The great falsity of colonisation, the art of letting go – and some other thoughts from John O’Donohue’s ‘The Four Elements’

John O’Donohue is one of the most evocative writers I know. His books, his thoughts, his phraseology are like beautiful cathedrals to me, beautiful cathedrals made of words. Here are some passages from ‘Air: The Breath of God’, the first essay of The Four Elements.

John O'Donohue, The Four ElementsMost of the brutalization that occurs externally in the world is usually subsequent to a prior brutalization that has happened within the heart.

On fundamentalism:

One of the terrible deficiencies of most fundamentalism is that the … flow and risk of life get totally managed and programmed into categories.

Talking about Jesus, O’Donohue points out that ‘any place he appeared, his presence became a challenge’. A challenge, one might add, that is as unwelcome in institutionalised religion (the Church) today as it was at the time, a challenge we so often are quick to tame, contain or ignore.

I love these observations on territorial and spiritual colonisation:

We believe that salvation can only come from outside. This is the great falsity of colonization, be it territorial or spiritual. It robs the native land, or the native soul, of the sense of its own indigenous treasures and resources. Against all attempts at programmes and methods, the great art of holiness is to let oneself be.

And here is what O’Donohue has to say about religion vis-à-vis the truly inspired, the eternal:

Something inspired has the surprise, vitality and warmth of the eternal within it. … There is none of the deadness, seriousness or narrowness which affects so much religion and which has nothing to do with the eternal, but everything to do with the fears and competitiveness of the ego.

Finally, some words about loss, the art of letting go and receiving back a hundredfold:

We need to learn to be creative about loss …. The art at the heart of the mystical is letting go. If you learn to develop this art, you will receive back again a hundredfold everything you released. If you love something, let it go, and it will return to you. … This is the free art of presence in love and friendship. The Kingdom of God is about the transfiguration of Nothingness and loss into the fecundity of possibility.

The ‘fecundity of possibility’ – something to hope for and trust in, I suppose.

The challenge

If we do not transform our pain, we will most assuredly transmit it.

This is one of the statements that I most associate with Richard Rohr; and it is one that he must have said dozens of times. And so it also appears in Things Hidden: Scripture as Spirituality, where he adds:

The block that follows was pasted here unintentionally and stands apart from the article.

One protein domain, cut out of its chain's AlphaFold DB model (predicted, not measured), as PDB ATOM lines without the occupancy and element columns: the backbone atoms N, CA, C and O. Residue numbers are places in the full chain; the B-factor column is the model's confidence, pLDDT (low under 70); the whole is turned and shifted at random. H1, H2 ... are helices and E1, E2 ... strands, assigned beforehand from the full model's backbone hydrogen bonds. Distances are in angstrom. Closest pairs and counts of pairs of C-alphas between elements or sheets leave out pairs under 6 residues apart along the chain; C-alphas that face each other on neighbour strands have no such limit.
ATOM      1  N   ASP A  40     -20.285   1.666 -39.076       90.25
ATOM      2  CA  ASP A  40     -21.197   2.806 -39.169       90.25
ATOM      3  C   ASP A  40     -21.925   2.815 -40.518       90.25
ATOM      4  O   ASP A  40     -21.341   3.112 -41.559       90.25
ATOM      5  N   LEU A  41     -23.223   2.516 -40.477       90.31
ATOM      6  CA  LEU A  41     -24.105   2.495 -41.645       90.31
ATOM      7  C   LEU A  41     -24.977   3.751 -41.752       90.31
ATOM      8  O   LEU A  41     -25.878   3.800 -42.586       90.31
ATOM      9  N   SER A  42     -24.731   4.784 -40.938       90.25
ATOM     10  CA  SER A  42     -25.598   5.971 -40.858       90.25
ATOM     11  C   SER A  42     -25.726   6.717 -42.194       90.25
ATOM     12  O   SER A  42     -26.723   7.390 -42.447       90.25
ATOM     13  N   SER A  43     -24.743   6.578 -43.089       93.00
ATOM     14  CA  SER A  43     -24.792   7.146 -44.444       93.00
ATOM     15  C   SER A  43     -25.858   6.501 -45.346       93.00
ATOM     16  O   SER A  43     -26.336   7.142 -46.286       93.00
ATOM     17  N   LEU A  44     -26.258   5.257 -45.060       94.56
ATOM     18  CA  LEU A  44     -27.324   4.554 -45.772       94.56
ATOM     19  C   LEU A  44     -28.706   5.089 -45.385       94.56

If we cannot find a way to make our wounds into sacred wounds, we invariably become negative or bitter. Indeed, there are bitter people everywhere, inside and outside of the church. As they go through life, the hurts, disappointments, betrayals, abandonments, the burden of their own sinfulness and brokenness all pile up, and they do not know where to put it.

If there isn’t some way to find some deeper meaning to our suffering, to find that God is somehow in it, and can even use it for good, we will normally close up and close down. The natural movement of the ego is to protect itself so as not to be hurt again.

Biblical revelation is about transforming history and individuals so that we don’t just keep handing the pain onto the next generation. … Exporting our unresolved hurt is almost the underlying story line of human history, so you see why people still need healthy spirituality and healthy religion.

I think Rohr is right. How we deal with our hurts, disappointments, betrayals etc. makes all the difference, not only in how we experience and treat others, but also in how we experience life itself. Bitterness, cynicism and distrust are so dangerous because they are so destructive. They can seriously hurt and even destroy others, but that’s not all: in the end, they can destroy us, too.

The challenge, then, is not to close down but to accept and integrate our hurts, disappointments and betrayals, which of course hurt the more the less expected they are. The challenge is to transform our pain and not transmit it, to let ourselves be hurt without hitting back. A true challenge indeed, but the realisation that this is the only healthy way forward is perhaps the first step. Compassion for those who hurt us and a commitment to non-violence in all walks of life make all the difference, for ourselves in the first place but also, in the long run, for those we encounter.